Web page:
Authenticity

The large collection of original plans and drawings, military reports, photographs and descriptions reflects the authenticity of the property. Overall, the shape and materials of the fortifications are still virtually in the same condition as when they have become obsolete in the nineteenth century. Military and religious buildings have largely retained their function or their appropriate use has been assigned. Transmission of large masts have an impact on the authenticity of the environment and new developments weaken the.

Elements required for the protection and management

The property will be declared a national monument, subject to the National Law No. 107/2001 on Cultural Heritage in late 2012. The buffer zone will be declared Special Protection Area, subject to the controls of the municipal master plan by the end of 2012. The entire area including the property will be managed by the municipality with input from the Ministry of Culture via the IGESPAR.

It is necessary to extend slightly the buffer zone to protect the views from the fort of São Domingo and the fort of Graça.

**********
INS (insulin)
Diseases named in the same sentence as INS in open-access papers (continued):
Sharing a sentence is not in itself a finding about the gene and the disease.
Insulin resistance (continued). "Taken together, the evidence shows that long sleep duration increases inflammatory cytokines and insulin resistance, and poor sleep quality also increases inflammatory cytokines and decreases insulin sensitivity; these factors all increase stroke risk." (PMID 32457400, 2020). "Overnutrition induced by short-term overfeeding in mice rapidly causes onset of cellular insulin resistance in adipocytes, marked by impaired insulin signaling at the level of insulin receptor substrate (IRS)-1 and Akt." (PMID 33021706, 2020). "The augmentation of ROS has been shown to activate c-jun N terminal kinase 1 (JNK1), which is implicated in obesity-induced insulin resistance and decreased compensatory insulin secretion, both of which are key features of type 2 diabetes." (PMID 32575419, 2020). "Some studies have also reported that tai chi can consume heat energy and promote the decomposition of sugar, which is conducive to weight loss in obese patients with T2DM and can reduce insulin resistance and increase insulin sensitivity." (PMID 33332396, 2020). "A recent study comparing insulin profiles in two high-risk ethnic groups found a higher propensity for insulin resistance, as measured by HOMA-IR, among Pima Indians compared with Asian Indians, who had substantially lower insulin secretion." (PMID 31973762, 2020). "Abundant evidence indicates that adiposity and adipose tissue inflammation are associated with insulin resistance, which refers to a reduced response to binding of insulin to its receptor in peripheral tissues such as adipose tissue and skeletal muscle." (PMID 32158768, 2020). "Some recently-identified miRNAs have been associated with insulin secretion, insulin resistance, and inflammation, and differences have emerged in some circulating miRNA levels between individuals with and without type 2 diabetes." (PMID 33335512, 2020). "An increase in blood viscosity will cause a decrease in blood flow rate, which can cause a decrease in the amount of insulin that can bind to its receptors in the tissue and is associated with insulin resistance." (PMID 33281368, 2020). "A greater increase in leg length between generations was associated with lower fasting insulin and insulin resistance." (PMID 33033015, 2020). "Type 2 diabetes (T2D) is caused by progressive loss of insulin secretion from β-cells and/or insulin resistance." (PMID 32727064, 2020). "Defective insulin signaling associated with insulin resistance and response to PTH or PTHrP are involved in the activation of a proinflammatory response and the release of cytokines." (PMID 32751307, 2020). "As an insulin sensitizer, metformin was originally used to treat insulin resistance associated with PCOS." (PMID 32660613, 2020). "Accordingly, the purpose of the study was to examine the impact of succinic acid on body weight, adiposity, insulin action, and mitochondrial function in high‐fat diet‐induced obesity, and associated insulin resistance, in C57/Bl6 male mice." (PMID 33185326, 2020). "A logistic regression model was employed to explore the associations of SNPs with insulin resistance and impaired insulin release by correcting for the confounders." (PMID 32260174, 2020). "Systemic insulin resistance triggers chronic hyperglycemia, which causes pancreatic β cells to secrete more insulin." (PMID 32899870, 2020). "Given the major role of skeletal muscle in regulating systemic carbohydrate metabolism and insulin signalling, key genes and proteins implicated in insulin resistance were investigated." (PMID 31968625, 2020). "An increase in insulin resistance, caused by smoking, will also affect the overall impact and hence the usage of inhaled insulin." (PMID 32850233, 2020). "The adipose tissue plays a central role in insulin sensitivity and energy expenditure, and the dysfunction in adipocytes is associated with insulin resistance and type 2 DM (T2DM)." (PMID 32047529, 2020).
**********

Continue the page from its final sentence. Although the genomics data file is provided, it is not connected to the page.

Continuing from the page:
The Integrated Management Plan of the Fortifications of Elvas (IMPFE) aims to bring together stakeholders to ensure the integrity of the property and improve its potential use. It aims to control the buffer zone and the area well by focusing on institutional cooperation, the involvement of private stakeholders, educational initiatives, scientific and cultural and information dissemination. The management plan will be implemented by the Office of the Fortifications of Elvas, in the town of Elvas, once the Bureau has been appointed by the mayor.

To support the plan, it is necessary to establish a comprehensive inventory of features and structures as a basis for management and monitoring. It is also necessary to prepare guidance on an appropriate design for new and rehabilitated buildings.

Elvas joins 12 other UNESCO World Heritage sites in Portugal making it a top destination for cultural tourism.